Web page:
Friday, August 24, 2007

Does "faith" trump justice?

Listening to the news last night two stories caused me to lapse into a fit of Tourette's and swear out loud at the TV, it wasn't dignified. Who knows, perhaps its my age, perhaps I should drink less caffeine or maybe I should just stop giving a damn and switch over to big brother and let rigor mortis of the brain set in and be done with it.

Let me share what outraged me so much, first there was the Jehovah's Witness paedophile who was convicted of 13 offences against children over a period of several years the youngest of whom was only 18 months old, this is bad enough right, but not what triggered my outburst. In a "surprising" turn of events this man walked free from the court with only a 3 year community sentence, again pretty outrageous, but not what sparked my rage. No, the thing that triggered me off were the reasons that the judge gave for being so lenient, there were three reasons given, I only remember the first 2 as the second one insulted my intelligence so severely that I stopped listening. So, first reason, he pleaded guilty, oh, ok, so that’s nice (apparently he gave himself up only when one of his victims threatened to turn him in), second reason, he is a man of FAITH.

At this point I need to scream, so this criminal doesn’t go to jail because he “believes things without evidence” and has an invisible friend in the sky. This totally stinks, I wonder if the Judge is a Christian of some flavour, and I bet no one will dare to call him out on it, because we just don’t criticize faith do we. This man should go to jail, for a long, long time, his so called “church” should be prosecuted for public safety offences and be ordered to fully and generously compensate all the victims from their no doubt ample funds, and this Judge should be fired without a second thought.

Then, as if to rub salt into my intellectual wounds, we had the story concerning the shooting of an 11 year old boy in Liverpool, again, pretty bad, but who should the ITV news team decide to talk too in a filmed “walk about” through the streets where he lived? Perhaps the police chief, maybe a social worker, criminologist, witnesses, no, the FUCKING Bishop of Liverpool that’s who, just what the hell would this man have to professionally contribute to this debate I thought? When asked what he thought should happen, his first comment was that we should all “get on our knees and pray for the victim”.

I had to retire to bed at that point, before I threw something and regretted it, as Christopher Hitchens so succinctly and simply states in his recent book (a great read BTW)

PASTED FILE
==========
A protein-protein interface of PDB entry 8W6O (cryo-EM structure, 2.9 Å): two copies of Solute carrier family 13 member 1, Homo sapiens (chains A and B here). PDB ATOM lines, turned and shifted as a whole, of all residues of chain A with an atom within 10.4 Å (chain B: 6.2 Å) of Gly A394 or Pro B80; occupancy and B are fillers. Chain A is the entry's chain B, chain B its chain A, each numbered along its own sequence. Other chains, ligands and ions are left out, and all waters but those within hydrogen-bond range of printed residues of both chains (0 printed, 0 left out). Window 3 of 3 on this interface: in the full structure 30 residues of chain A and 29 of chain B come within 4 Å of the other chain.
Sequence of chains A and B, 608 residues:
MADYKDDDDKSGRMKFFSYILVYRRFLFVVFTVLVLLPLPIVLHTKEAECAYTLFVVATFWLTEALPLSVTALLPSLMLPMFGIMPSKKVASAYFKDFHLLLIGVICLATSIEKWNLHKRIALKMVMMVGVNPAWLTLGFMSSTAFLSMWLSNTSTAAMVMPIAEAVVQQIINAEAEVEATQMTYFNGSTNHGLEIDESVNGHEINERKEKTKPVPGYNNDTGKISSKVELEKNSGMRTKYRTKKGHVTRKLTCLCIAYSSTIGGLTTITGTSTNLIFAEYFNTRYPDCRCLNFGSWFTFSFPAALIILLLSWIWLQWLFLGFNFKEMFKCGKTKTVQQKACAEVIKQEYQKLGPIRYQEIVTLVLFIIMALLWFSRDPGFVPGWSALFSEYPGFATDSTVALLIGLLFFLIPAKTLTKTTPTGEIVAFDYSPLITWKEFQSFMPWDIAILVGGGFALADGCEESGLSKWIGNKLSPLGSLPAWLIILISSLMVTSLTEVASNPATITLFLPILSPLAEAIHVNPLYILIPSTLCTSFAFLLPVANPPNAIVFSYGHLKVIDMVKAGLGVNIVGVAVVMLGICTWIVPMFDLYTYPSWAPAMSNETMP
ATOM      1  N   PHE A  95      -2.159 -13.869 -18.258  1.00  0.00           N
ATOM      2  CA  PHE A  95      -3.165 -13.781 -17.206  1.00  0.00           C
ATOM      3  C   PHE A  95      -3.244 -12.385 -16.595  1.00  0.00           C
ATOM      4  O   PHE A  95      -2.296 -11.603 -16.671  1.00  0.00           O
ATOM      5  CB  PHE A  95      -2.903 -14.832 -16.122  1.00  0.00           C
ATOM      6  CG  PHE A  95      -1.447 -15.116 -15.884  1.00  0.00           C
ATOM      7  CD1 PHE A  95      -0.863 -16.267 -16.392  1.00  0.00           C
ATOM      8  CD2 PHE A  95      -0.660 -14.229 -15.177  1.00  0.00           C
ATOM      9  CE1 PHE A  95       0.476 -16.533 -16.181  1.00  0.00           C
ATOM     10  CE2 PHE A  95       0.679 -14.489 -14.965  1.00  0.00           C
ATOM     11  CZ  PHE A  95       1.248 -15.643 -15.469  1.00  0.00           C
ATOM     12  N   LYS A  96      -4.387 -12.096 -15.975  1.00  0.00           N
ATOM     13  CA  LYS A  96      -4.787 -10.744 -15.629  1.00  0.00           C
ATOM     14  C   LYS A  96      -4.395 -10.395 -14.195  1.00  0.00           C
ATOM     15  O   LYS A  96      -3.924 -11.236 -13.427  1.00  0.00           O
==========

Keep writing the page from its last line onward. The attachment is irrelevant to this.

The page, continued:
…religion poisons everything.

Tuesday, August 21, 2007

American companies and religion

A new behavioural hypothesis has been forming in my mind recently, something I hadn’t thought about much before I started to research Atheism and Religion more seriously, it goes like this. Having personally worked for several different American corporations over the years and recently reading about the (real) religious landscape in a lot of the USA, something struck me, that is, how one is so strongly a cultural reflection of the other.

There seem to be a number of principals that are engrained in the zeitgeist of the American corporation (at least the ones I've worked for) and are similarly important attributes of most religions (especially in the USA), Dilbert author Scott Adams has already covered most of these in spades here, but IMO the key ones are

1. You can't criticize anything
2. The truth isn't important
3. They are not meritocracies
4. They are dogmatic
5. They don't evolve (in fact they don't believe in it!)
6. Faith is more important than quality or ability

Of course, I'm not saying that all corporations have all of these properties; but I bet most people can recognise some of the elements where they work. The few UK corporations I have experience of certainly seem to have some of these traits but to a lesser degree; scepticism and it's darker cousin cynicism seems much more evident here, in fact is almost valued in some places, although having said that, we seem to have much bigger social issues with evolution (in a business sense) and social etiquette/class than over the pond.

Another interesting facet of this is where the company is located; this seems to correlate very strongly with my perception of the religiousness of the state, i.e. less around the edges and more in the middle; what you would expect I suppose.